Enter the “Zero Delay” USB joystick encoder. A great solution to attain that retro feeling!
This entry isn’t as much of a tutorial but an over view of a device that has been selling on the net known as a “Zero delay USB Joystick Encoder.” It goes by other names such as a a “DIY Arcade replacement controller” or a “DIY Joystick control board.” Either way you slice it these boards are coming from China anywhere from as low as Three U.S. Dollars to as much as ten U.S. dollar depending on the features you want such as wiring harness and USB cables.
Would you like to know more?
In case you have no-script enabled or for some reason cannot see the title video on this website. I have provided direct links for these videos.
- WebM – Link – This is the newest video standard, works great on Opera, Firefox, Chrome, and newer android phones, not good for Safari, IE, Apple.
- MP4 – Link – The most compatible codec but also rather large in file size. Make take a while to download.
- OGV – Link – the fallback codec for older PC’s and Linux USB stick OS’s. 1st generation web video streaming based on Ogg-Vorbis encoding.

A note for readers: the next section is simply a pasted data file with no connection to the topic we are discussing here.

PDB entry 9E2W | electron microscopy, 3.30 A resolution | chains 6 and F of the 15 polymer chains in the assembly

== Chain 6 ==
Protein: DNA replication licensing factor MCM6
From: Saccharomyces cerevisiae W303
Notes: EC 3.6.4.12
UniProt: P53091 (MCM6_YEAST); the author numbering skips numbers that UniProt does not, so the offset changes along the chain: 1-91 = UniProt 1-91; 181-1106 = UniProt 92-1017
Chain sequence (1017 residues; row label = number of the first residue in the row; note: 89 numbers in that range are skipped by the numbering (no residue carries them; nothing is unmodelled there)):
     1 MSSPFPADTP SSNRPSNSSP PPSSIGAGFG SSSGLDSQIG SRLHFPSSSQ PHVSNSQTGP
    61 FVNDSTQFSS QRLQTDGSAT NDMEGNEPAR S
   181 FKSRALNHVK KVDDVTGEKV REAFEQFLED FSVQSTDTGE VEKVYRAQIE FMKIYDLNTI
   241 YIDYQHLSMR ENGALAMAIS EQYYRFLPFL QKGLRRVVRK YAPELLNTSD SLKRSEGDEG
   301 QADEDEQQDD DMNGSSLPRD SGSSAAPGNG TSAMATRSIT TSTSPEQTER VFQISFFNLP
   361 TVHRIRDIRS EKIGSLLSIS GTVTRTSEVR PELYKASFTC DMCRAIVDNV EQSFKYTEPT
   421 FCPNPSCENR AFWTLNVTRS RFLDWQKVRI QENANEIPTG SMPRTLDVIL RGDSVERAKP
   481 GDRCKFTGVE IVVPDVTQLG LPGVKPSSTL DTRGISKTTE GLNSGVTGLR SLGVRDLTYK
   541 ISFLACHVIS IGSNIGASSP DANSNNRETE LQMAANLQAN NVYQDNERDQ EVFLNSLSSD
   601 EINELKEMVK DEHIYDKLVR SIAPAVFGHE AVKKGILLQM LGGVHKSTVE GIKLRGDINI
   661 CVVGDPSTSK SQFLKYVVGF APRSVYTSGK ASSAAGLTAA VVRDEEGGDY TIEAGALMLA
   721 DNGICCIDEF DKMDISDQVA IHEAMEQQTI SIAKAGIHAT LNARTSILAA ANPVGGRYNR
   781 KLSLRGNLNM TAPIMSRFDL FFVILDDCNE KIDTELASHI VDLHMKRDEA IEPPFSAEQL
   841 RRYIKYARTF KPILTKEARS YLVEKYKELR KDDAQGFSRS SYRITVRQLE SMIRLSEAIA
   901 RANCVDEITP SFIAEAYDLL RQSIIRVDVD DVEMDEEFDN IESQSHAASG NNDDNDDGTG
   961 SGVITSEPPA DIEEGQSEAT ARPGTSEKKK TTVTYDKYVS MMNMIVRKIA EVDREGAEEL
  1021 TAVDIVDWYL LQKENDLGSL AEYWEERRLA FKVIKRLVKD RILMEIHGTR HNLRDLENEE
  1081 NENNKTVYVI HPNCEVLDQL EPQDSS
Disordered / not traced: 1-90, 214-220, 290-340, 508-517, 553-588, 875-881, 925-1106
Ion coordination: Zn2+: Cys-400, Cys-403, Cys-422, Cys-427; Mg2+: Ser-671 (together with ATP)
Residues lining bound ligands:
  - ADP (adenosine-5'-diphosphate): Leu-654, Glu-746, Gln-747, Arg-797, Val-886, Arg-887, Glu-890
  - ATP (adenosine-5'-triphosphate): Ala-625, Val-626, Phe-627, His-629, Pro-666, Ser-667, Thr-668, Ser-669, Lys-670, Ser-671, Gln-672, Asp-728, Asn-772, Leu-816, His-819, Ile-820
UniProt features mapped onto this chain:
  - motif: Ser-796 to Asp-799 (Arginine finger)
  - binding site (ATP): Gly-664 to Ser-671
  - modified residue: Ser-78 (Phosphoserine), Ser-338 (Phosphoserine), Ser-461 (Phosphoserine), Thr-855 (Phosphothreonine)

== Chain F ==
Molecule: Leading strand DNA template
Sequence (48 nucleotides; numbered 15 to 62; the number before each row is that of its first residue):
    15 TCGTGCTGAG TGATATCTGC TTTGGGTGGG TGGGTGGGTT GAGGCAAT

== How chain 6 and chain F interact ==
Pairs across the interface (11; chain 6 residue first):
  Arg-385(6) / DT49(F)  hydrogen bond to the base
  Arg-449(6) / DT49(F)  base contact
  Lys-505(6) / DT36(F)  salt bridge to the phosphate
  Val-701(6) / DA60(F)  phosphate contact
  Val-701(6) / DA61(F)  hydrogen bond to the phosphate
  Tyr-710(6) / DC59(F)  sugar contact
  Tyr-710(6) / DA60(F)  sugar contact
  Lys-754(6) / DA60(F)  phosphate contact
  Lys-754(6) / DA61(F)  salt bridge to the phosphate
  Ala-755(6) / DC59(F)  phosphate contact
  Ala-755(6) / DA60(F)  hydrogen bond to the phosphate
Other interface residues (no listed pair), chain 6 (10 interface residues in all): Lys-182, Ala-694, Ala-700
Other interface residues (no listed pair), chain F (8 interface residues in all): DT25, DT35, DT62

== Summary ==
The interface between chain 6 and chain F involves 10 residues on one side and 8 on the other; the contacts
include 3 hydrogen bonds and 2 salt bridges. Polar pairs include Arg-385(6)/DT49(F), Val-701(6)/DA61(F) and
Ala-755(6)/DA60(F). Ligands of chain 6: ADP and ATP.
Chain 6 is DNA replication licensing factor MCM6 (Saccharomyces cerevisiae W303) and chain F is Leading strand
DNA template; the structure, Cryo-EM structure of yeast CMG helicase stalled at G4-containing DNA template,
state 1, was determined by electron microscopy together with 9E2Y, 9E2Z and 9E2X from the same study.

The need for joystick controllers.
Initially, in order for you to make your own joystick you would of course first collect all of the parts such as the joystick, buttons, wood, and finally the controller. When I first went down this adventure I bought an I-PAC controller which had great software and did the job perfectly but unfortunately was almost $40(USD) in price! While it was great to get a controller that served as a near-zero delay system that I could hook up to my PC. I decided to look for cheaper alternatives out there. Initially we thought it would be awesome load some virtual joystick software on a USB compliant aurdino. It turns out that China has beat us to the punch on this one.